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16 January 2023

The cost of dying: “pauper’s funerals” have doubled since 2019

Exclusive figures reveal how more people are turning to public health funerals in poor parts of Britain.

By Katharine Swindells

As the country grapples with the cost-of-living crisis, its effects are beginning to be felt beyond life itself. Across the country more people are dying without the means to pay for their own funeral.

In some of the poorest parts of the country the New Statesman finds the number of people requiring a public health funeral – sometimes known as a “pauper’s funeral” – has doubled compared with the pre-pandemic level.

A public health funerals is funded and provided by the council if someone dies with no next-of-kin, or their family and friends are unable to pay for it. The council arranges the burial or cremation, but there are no flowers, headstone nor memorial service. Data obtained by the New Statesman using freedom of information requests and public records reveals a sharp rise in such funerals in some of the poorest parts of the country.

In Blackpool, which has among the highest levels of deprivation in the UK, eight people required a public health funeral in October 2022, twice as many as in October 2019. Between April and October 2022 there were 26 public health funerals compared with just 12 in the whole of 2019.

In Tower Hamlets, one of the poorest London boroughs, between April and September 2022 there were 12 deaths that required a public health funeral, 50 per cent higher than the same period in 2019.

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The number of funerals supported by the Muslim Burial Fund, a UK charity that gives people support to follow Islamic burial practices, has almost doubled since before the pandemic, from around 28 in 2018 to 50 in 2022.

Separate research has shown that the average “cost of dying” in the UK rose to £9,200 in 2022, a 4 per cent increase on the previous year and almost 30 per cent higher than what it was ten years ago. This was largely driven largely by rising prices for probate, memorials, and catering and venue hire, according to the report by SunLife, a financial services company.

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The average price of a burial or cremation is now £4,800 and £3,700 respectively. There has been a small decline in the cost of the most basic funeral over the past two years, in part thanks to a ruling by the Competition Market Authority in 2021 requiring funeral directors to publicly list prices.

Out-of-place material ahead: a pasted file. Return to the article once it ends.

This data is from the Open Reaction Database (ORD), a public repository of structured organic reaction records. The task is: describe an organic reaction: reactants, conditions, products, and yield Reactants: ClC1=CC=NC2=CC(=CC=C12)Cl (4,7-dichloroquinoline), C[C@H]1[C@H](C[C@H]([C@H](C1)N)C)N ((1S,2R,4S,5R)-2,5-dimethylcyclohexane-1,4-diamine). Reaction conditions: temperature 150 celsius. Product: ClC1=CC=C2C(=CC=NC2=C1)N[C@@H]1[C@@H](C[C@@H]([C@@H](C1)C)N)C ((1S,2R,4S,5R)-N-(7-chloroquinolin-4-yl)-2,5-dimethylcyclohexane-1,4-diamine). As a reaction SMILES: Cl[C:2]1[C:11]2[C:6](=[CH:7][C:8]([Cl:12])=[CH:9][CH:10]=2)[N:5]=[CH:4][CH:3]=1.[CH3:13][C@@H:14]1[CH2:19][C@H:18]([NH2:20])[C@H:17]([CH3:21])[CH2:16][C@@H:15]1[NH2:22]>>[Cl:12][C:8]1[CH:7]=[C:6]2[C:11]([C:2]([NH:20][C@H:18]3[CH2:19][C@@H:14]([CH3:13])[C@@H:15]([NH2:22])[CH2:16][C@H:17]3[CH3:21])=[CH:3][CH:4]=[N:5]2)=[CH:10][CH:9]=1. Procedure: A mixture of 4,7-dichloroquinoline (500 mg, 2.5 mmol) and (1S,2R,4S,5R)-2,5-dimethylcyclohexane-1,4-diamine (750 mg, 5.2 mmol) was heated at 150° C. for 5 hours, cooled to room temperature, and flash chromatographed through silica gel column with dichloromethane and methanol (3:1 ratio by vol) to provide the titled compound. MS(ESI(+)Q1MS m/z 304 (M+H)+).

[See also: Britain has never faced decline like this before]

It is mainly in the additional services and ceremonial arrangements such as transport, catering, venue and flowers where prices have risen in the past year. “Funeral directors are facing the same market forces as everyone else,” said Deborah Smith, a spokeswoman for the National Association of Funeral Directors.

While inflation is affecting the costs of food and staffing, Brexit has impacted the price of imported goods such as coffins or flowers, noted Smith. The average price of funeral floral arrangements has gone up 38 per cent since 2016, reveals SunLife’s data.

Even the most basic funeral with none of the extras still costs thousands of pounds: a crushing financial burden for many. There will be many families struggling to meet the costs of funerals themselves without turning to a public health funeral, said Lindesay Mace, co-manager of Down to Earth, a helpline for advice on funeral costs run by the charity Quaker Social Action. Although Down to Earth discusses public health funerals with anyone who might qualify, the vast majority of callers “desperately” want to arrange the funeral themselves.

“Carrying out funeral rituals is incredibly important to people, and not being able to do so can have a huge impact on their grief and their mental health,” said Mace. “People will get into terrible debt, borrow from friends or even loan sharks, and go to any lengths to do it themselves.”

More than ever people calling the Down to Earth helpline are mentioning energy and food costs. While government support is available to those on certain benefits, it barely covers half the cost of a basic funeral, let alone the full send-off. In recent years it’s become more common for people to try to raise money for funeral expenses, yet Mace noted that now helpline callers say their families and friends cannot afford to contribute.

Research conducted at the end of last year by Farewill, a probate and cremation provider, found that more than four in ten people who had contributed to the funeral of a relative or friend in the past two years had gone into debt to do so. Close to half had resorted to selling a sentimental item, such as jewellery, while two-thirds felt unable to mourn properly due to the mental burden of funeral expenses.

“I don’t think we’ve begun to see the impact yet,” warned Dan Garrett, chief executive of Farewill. “I really think it’s going to get a lot worse.”

[See also: The long and futile history of British anti-strike law]